Since 2009 it is mandatory for every person with a permanent residence in Germany to have health insurance. Health insurance is also required for short-term stays in Germany, otherwise the issuance of a visa is refused. Persons who wish to immigrate to Germany and thus seek a permanent residence must take out health insurance.
In principle, citizens of a Member State of the European Union have the right to live in any EU country, even if they are not working there. However, the right of residence is subject to two conditions:
Immigrants must demonstrate sufficient "means of subsistence" to earn a living in the EU country concerned
Completion of health insurance in the "new" EU country
Immigrants from countries requiring a visa to enter Germany (non-EU nationals) must already have health insurance coverage at the time of entry. Depending on whether or not an immigrant is gainfully employed, different conditions apply to both statutory (also known as Public) and private health insurance.
Special features of the German health insurance system
German health insurance is characterized by a dual system of statutory or public health insurance and private health insurance. While public health insurance is accessible to everyone, private health insurance is subject to certain conditions.
Citizens of the European Economic Area¹ (EEA) and nationals of countries that are part of the social security agreement² can remain insured in the health insurance of their home country. The insurance benefits of other countries may be significantly different compared to Germany. A financial contribution or the conclusion of additional insurance may be required.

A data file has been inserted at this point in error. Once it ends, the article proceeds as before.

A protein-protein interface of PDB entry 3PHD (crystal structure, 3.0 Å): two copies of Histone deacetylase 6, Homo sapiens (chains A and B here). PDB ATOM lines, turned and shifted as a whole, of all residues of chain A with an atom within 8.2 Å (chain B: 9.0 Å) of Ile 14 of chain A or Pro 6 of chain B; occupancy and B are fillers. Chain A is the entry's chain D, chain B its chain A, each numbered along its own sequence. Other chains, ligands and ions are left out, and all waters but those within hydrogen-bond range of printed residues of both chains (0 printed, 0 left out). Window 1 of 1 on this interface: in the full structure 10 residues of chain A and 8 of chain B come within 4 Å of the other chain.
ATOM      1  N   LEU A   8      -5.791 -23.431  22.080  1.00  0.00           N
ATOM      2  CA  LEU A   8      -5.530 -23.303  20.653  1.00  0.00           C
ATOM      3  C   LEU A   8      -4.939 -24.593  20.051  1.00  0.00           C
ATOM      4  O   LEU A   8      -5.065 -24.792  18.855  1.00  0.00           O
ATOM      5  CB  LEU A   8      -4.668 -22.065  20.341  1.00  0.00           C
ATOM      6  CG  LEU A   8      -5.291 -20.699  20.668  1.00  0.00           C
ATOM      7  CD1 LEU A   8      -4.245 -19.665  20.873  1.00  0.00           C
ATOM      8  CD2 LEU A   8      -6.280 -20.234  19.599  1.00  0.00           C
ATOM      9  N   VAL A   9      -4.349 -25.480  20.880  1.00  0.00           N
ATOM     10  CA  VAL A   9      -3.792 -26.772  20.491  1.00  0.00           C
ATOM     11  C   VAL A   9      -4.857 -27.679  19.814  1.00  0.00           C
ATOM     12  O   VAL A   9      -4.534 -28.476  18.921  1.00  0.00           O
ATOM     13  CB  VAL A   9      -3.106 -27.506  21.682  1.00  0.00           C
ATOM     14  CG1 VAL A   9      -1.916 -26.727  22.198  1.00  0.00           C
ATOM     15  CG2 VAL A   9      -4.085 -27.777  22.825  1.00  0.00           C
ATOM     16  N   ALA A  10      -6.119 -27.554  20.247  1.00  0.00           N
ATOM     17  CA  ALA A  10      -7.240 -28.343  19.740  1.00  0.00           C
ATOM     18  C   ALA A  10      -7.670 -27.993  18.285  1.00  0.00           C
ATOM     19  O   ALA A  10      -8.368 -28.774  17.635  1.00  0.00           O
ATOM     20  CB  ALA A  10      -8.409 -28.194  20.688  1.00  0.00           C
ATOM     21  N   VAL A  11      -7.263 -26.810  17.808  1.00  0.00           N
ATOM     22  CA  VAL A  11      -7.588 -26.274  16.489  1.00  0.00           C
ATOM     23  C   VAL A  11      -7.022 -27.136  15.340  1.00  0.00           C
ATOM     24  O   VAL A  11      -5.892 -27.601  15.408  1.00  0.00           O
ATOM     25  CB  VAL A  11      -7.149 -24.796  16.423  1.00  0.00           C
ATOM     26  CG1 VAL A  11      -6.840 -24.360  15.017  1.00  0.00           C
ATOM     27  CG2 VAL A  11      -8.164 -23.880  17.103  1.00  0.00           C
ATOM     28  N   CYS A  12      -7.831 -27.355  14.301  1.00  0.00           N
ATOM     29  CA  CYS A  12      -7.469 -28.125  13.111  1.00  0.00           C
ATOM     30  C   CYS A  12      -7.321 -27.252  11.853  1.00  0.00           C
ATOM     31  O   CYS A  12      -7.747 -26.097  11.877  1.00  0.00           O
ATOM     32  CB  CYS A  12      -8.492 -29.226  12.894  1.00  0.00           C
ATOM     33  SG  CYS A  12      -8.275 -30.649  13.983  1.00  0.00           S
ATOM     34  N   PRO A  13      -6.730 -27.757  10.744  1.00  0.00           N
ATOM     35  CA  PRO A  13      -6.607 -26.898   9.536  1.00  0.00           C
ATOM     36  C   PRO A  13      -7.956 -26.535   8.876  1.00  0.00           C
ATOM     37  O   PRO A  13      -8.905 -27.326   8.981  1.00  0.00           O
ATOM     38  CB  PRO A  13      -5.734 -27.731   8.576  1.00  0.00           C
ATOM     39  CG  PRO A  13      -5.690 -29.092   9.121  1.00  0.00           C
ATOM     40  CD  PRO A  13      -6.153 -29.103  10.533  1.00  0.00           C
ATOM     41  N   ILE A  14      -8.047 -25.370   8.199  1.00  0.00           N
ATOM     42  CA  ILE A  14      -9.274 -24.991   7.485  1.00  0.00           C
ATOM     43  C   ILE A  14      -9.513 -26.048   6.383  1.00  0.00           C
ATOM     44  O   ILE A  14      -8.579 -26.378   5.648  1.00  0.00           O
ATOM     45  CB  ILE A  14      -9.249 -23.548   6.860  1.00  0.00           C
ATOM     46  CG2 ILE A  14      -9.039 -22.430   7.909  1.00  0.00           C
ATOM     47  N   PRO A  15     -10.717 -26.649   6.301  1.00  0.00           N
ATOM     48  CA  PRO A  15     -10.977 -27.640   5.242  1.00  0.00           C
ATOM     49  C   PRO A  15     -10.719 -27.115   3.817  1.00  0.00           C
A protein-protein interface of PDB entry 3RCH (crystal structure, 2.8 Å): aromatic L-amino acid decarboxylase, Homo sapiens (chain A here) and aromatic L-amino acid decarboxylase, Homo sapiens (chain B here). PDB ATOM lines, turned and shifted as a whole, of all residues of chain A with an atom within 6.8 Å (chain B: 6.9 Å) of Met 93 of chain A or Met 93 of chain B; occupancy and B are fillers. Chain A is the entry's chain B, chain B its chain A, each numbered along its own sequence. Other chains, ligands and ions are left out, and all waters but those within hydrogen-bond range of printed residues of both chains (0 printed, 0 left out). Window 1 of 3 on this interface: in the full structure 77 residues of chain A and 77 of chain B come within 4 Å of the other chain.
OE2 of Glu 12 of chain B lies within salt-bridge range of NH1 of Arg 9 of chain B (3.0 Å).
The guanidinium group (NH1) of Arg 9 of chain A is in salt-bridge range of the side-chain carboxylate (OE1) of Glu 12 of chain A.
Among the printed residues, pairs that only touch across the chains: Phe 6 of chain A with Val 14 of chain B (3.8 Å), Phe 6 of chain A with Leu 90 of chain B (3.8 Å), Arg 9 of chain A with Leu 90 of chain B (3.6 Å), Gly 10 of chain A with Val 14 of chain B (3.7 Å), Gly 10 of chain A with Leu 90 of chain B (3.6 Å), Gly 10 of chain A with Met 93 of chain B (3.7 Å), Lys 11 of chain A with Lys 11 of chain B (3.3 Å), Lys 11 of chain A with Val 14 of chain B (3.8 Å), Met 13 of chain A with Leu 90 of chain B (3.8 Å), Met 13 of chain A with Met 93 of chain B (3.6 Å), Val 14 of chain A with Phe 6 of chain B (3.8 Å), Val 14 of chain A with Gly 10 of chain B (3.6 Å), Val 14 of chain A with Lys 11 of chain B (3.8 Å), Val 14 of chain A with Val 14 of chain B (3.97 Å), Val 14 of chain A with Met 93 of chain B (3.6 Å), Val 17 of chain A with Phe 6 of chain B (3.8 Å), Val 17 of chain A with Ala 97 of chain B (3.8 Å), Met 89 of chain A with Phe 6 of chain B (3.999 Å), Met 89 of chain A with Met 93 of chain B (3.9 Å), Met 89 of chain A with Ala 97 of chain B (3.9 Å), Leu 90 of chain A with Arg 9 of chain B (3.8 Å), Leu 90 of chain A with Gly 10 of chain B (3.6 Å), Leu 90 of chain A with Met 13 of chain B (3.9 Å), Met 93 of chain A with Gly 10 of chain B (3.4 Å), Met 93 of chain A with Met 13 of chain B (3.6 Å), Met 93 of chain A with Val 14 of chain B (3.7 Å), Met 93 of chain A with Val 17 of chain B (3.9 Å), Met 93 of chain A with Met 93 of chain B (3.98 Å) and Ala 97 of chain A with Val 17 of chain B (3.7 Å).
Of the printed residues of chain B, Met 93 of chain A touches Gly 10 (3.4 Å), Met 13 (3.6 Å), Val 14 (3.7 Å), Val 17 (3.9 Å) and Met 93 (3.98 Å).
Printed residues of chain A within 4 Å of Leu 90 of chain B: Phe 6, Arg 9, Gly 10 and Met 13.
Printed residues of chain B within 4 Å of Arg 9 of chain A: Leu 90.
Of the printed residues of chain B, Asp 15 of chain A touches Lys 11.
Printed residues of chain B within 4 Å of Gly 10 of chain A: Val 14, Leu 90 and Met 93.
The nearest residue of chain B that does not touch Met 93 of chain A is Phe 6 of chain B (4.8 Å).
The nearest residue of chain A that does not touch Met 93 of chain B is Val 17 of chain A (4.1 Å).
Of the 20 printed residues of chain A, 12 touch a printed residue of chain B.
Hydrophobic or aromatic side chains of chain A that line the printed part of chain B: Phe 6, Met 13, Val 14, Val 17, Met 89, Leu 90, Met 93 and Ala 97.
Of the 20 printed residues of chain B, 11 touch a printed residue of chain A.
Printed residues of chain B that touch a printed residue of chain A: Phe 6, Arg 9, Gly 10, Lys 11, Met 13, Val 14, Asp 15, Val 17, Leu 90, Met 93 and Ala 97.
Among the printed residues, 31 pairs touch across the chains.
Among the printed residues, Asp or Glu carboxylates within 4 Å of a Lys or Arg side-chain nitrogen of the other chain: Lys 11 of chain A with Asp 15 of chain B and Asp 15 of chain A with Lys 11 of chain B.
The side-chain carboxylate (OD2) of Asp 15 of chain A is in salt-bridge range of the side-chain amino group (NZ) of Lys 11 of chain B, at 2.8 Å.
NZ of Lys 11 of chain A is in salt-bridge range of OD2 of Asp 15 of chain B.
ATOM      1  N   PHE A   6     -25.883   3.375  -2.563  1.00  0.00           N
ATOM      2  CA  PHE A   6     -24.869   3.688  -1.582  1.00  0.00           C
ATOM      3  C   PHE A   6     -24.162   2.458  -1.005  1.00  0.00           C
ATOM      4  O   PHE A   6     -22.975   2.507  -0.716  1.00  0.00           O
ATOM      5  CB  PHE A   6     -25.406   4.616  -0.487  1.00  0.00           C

Public health insurance and the principle of solidarity
The contributions of the statutory health insurance are dependant on income. The basis is the total gross income, from which a uniform contribution rate of 14.6 percent (as of 2019) is levied. This is divided equally between the insured person and the employer, each with 7.3 percent. As the general contribution rate is not covering the costs of most of the health insurance companies, an additional contribution is required. Previously, the employees had to pay the additional contribution themselves. Since 2019 employers and employees are sharing the contribution.
If the contribution assessment limit (2019: 4,537.50 euros per month) is exceeded, the income above this limit does not matter for the contribution calculation. In statutory health insurance, children and spouses can be covered by a family insurance policy free of charge.
Certain groups of people are obliged to being members of statutory health insurance. These include:
- Employees whose gross income is below the compulsory insurance limit of 60,750.00 Euro annually or 5062.50 Euro monthly as of 2019
- Pensioners, if pre-insurance period is fulfilled
- Recipients of unemployment benefits
Supplementary insurances serve to close health insurance coverage gaps and are covered by private insurance companies, regardless of the individual income. Important supplementary insurances are, for example, supplementary care insurance, supplementary dental insurance or supplementary hospital insurance.
Individual benefits in private health insurance
Private health insurance in Germany is not accessible to everyone. Employees can be insured privately if their gross income is above the mandatory insurance limit (2019: 60.750,00 Euros annually or 5.062,50 Euros monthly). Persons meeting these requirements must be exempted from compulsory insurance by application. Often the private health insurance companies require a minimum period of permanent residence in Germany. Many private insurance companies offer special rates for this group that are tailored to their needs and length of stay.
The range of services offered by private health insurance is hardly subject to any state regulations and is in many cases wider than the statutory one. In addition, the benefits can be adjusted exactly to the policyholder. If you are interested in the pros and cons of private health insurance, you canfind out more from these articles: